The composer/lyricist Michael Friedman, best known for the scores of Bloody Bloody Andrew Jackson and The Fortress of Solitude, among many others, died on Sept. 9 following complications from HIV/AIDS. He was 41.
Michael Friedman wouldn’t let you get a word in edgewise even when you weren’t trying to. Ask any of his collaborators—and I am very lucky to be able to count myself among them—and they will tell you that when Michael was explaining an idea, it would emerge as a torrential monologue during which, if he sensed that you might be about to speak, or perceived the tiniest shift in your facial expression or body language, or even if due to past experience with precisely this phenomenon you endeavored to remain perfectly still and make no sound at all, he would periodically hold up one hand and say, “No, no, no, just, hang on, because” to fend off any possibility of interruption before continuing until he was done—which, since this idea would inevitably be followed quickly on its heels by another, he never really was.
I learned this firsthand during the seven years Michael and I, and the director Daniel Aukin, spent adapting Jonathan Lethem’s novel The Fortress of Solitude into a musical. Before we worked together I knew Michael as the scarecrow-limbed composer for the Civilians, for whom he’d demonstrated a unique ability to take raw interview transcripts and transform them, often without changing almost any of the subject’s actual words, into dense yet sprightly lyrics that somehow rhymed and scanned, set to musical phrases that subtly drew your attention to an emotional and psychological core the subject themselves often didn’t even realize they’d revealed. And I knew him socially to be smart, funny, warm, and generally a delight.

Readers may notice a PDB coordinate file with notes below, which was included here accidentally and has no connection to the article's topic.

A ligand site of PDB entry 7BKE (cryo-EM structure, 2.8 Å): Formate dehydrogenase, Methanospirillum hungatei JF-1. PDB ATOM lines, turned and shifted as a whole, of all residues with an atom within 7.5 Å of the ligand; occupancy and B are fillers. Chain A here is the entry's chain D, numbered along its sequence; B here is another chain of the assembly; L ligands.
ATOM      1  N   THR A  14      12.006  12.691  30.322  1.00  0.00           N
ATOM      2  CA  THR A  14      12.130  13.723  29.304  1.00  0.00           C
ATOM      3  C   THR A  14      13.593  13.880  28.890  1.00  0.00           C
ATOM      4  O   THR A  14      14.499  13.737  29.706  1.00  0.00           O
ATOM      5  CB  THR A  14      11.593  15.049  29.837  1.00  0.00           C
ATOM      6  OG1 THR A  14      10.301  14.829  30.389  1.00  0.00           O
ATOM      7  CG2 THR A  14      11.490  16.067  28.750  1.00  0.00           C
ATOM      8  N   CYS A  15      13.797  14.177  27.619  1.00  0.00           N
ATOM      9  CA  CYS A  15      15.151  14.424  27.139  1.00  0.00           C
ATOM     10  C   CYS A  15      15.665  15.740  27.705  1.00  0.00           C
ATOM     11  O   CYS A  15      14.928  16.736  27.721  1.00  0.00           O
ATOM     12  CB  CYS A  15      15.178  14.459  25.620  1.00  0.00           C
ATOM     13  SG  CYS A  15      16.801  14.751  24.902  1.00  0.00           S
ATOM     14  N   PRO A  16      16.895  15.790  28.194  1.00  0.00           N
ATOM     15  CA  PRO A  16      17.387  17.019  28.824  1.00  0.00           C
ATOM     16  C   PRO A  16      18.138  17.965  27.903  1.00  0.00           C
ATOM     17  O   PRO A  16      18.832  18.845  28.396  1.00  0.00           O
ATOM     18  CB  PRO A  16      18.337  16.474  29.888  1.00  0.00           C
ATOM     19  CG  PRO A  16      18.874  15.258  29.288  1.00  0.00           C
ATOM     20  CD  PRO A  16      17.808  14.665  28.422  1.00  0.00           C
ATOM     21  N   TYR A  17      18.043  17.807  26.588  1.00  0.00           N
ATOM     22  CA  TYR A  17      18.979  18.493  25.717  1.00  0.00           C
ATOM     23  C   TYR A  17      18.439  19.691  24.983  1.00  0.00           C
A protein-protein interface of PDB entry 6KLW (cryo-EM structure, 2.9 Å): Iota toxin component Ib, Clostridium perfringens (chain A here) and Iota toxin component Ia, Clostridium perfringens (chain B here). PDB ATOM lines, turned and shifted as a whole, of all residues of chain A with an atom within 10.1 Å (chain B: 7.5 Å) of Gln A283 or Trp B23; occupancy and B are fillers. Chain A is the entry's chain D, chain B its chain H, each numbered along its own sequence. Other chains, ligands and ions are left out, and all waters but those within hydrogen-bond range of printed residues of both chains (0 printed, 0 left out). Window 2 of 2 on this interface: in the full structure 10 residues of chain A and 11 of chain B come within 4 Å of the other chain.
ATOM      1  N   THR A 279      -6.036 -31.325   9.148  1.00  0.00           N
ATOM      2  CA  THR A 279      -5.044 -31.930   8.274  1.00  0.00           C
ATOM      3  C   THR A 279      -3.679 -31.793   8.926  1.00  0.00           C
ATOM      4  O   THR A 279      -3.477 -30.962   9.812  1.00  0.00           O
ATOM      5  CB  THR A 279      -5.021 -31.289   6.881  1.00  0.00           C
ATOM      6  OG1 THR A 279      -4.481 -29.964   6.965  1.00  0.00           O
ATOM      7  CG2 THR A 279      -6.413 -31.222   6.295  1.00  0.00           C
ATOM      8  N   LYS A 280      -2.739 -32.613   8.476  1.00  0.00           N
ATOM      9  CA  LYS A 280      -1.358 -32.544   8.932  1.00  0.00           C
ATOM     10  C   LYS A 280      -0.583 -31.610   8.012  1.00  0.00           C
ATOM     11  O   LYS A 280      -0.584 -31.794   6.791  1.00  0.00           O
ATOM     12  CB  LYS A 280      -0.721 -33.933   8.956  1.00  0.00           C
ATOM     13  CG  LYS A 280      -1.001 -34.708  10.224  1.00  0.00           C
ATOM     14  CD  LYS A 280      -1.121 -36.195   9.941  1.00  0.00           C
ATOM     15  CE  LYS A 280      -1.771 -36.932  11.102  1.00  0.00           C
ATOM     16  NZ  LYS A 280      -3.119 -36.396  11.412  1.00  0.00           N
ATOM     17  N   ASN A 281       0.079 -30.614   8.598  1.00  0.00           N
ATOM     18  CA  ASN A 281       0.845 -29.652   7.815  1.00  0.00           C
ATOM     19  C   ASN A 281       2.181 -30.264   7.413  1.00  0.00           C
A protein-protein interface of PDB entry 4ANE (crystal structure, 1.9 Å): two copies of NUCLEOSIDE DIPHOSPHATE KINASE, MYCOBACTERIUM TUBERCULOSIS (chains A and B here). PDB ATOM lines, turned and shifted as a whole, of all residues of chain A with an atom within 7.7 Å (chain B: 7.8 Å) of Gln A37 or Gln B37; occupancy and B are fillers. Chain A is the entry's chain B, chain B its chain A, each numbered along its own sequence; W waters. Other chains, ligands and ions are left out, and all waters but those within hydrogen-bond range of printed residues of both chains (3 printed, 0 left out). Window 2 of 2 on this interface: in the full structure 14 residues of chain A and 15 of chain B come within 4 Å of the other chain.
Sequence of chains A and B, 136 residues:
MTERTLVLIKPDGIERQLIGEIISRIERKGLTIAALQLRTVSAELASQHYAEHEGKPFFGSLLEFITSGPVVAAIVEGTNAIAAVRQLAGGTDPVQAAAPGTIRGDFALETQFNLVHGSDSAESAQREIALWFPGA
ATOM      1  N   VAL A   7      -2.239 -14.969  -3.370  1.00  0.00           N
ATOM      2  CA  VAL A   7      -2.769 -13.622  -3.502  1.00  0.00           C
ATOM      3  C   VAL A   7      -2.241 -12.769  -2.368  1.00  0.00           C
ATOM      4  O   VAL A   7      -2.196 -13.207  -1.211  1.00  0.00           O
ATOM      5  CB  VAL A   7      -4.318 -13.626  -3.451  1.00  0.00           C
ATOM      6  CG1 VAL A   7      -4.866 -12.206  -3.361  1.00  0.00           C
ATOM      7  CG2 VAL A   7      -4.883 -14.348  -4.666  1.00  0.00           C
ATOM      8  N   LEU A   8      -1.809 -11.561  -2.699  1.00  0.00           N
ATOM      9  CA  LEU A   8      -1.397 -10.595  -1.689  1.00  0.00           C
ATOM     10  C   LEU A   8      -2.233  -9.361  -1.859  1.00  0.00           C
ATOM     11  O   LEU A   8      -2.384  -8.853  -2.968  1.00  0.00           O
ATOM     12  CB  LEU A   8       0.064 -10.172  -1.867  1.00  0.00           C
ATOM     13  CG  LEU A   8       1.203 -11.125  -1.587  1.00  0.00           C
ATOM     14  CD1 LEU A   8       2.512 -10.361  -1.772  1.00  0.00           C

But it wasn’t until we worked together on Fortress that the sheer magnitude of his talent really became clear to me. For one thing, he had no evident ceiling and also no apparent walls, which is to say that his music was both exceptional and authentic irrespective of idiom: He could write in any style as though it were the one he’d grown up steeped in and loving the most. For Fortress in particular, Michael set out to do something that for almost anybody else would have likely been impossible, which was to write what he described as “a jukebox musical of songs that never really existed”—a score made up of soul, R&B, punk, and hip-hop that sounded like they might be actual undiscovered gems we’d unearthed and repurposed for our show but were in fact original songs that also carried the necessary narrative and thematic weight.
And he succeeded. Seriously, if you’ve never heard his score for Fortress of Solitude do yourself a favor: Stop reading this piece and go listen to it right now. The ultimate short- or long-term fate of the musical itself aside, Michael’s score will in my admittedly biased opinion go down as one of the best in the history of the American musical theatre. It was an astonishing thing to get to witness as it happened, one of the great privileges of my artistic life.